If you look at the list of the twenty highest earning Hollywood actresses, one name sticks out. People like Jennifer Lawrence, Scarlett Johansson and Kristen Stewart are all talented performers and deserve the success they’ve worked to achieve, but they are all young and slim. The older women who feature, like Julia Roberts, began their careers in the same way; as pretty women. Melissa McCarthy though, clocking in at number three, does not conform to the conventions of a successful film actress. She is not classically beautiful, she didn’t become famous until she was forty and she is not a size eight. This has to be considered a win for normal women everywhere.
The thing that McCarthy does have is the ability to make people laugh. Her regular shtick, shown off in films like Bridesmaids, This is Forty and The Heat, is being the motor-mouthed, potty-mouthed, aggressive hard ass but in this new film she is trying something a little different; the language is still colourful, but she has lost some of that trademark anger.
This film has McCarthy as Michelle Darnell, a direct, very controlling and very wealthy industry boss who loses everything when she is imprisoned for insider trading. With nowhere to go on her release she moves in with put-upon ex-assistant Claire, played by Kristen Bell, and along with Claire’s daughter they start up a profit making Brownie troupe. Claire’s comedy dating and Peter Dinklage as an idiosyncratic business rival are thrown into the mix.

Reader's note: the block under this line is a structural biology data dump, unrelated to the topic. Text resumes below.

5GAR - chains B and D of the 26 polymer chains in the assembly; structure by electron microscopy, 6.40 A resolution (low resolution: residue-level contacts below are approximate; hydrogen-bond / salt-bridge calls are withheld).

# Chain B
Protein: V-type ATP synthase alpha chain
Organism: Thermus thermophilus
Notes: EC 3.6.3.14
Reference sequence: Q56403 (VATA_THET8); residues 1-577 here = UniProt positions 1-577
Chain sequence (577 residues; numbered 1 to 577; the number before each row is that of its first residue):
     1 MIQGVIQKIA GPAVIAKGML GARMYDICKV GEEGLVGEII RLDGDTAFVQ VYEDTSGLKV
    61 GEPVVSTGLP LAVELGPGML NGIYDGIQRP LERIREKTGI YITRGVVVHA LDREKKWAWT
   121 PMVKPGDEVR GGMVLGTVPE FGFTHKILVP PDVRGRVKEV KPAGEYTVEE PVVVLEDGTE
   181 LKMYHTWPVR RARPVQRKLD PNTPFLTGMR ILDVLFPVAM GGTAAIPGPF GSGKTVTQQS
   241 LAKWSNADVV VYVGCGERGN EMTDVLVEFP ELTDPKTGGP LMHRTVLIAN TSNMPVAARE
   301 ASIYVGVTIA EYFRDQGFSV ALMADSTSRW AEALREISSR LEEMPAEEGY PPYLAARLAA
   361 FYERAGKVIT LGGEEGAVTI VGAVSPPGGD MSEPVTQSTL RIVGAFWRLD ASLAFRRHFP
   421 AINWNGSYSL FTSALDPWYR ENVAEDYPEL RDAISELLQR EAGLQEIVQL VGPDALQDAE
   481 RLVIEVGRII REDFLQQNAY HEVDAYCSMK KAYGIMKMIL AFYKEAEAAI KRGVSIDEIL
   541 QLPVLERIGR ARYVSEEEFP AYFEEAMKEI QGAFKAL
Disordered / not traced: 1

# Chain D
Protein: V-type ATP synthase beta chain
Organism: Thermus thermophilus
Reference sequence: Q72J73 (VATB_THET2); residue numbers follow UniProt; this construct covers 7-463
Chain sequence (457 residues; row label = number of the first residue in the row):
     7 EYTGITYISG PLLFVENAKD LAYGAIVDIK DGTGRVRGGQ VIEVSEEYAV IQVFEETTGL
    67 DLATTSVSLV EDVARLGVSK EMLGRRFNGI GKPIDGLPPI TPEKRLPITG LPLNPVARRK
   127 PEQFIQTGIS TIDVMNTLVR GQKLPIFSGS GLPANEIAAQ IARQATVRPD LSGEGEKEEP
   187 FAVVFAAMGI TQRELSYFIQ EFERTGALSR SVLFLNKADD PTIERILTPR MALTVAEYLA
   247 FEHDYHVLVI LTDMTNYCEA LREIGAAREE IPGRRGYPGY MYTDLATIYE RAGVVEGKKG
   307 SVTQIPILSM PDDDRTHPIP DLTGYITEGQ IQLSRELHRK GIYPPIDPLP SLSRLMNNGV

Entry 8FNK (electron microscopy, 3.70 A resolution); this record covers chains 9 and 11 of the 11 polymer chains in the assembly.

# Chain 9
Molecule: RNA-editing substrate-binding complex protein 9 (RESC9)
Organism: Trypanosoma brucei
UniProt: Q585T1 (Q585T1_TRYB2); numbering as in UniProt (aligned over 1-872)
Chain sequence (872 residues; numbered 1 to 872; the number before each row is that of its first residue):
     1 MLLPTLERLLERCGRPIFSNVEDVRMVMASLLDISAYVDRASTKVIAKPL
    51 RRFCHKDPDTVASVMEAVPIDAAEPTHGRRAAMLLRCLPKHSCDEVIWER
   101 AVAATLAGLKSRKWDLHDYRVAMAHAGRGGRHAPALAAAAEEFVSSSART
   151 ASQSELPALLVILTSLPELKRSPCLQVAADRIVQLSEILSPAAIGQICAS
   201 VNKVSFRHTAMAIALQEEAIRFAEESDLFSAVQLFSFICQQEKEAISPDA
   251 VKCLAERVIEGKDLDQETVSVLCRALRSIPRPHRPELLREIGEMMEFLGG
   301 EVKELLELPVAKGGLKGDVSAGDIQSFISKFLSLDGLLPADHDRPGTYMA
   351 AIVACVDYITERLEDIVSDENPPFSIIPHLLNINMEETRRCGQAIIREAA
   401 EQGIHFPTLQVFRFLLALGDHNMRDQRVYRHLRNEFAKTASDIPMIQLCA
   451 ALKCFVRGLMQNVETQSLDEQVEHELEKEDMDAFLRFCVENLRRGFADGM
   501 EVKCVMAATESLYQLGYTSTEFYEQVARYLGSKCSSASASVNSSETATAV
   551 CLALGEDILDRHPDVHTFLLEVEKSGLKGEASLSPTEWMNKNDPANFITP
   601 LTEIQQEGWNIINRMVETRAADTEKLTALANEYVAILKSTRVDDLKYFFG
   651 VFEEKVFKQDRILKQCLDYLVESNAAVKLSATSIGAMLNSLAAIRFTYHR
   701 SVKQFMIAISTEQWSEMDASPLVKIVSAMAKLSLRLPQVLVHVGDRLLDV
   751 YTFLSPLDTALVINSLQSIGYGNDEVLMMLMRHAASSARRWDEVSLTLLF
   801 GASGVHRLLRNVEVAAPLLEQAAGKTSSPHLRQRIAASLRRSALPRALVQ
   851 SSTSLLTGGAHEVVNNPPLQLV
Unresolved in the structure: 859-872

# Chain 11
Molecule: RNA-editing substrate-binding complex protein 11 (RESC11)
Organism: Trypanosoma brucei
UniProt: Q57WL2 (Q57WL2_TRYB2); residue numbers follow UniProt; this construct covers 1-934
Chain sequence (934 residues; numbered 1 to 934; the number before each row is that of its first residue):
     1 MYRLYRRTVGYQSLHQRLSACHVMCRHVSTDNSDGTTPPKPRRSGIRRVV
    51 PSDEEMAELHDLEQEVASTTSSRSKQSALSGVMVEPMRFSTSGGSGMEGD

Whether or not you find The Boss funny will depend on your sense of humour but it is probably going to divide people. If you like shock gags about vaginas or if you laugh at the sight of preteen girls punching each other then you will be well served. If not then it could be a very long ninety nine minutes.
The critics have been largely unimpressed but the film will no doubt find an audience. Kristen Bell plays the straight woman and Peter Dinklage’s character is so broadly comedic that it wouldn’t be out of place between trapeze acts in a big top. Only in this case, randomly, it is samurai swords being waved around, rather than custard pies. The plot is lazy, the humour often forced but this is McCarthy’s show and she just about carries it.
The Boss is not sophisticated or clever but McCarthy is trying to do something different and the film is so relentless with the gags that some of them hit.
Review by Mark Waters.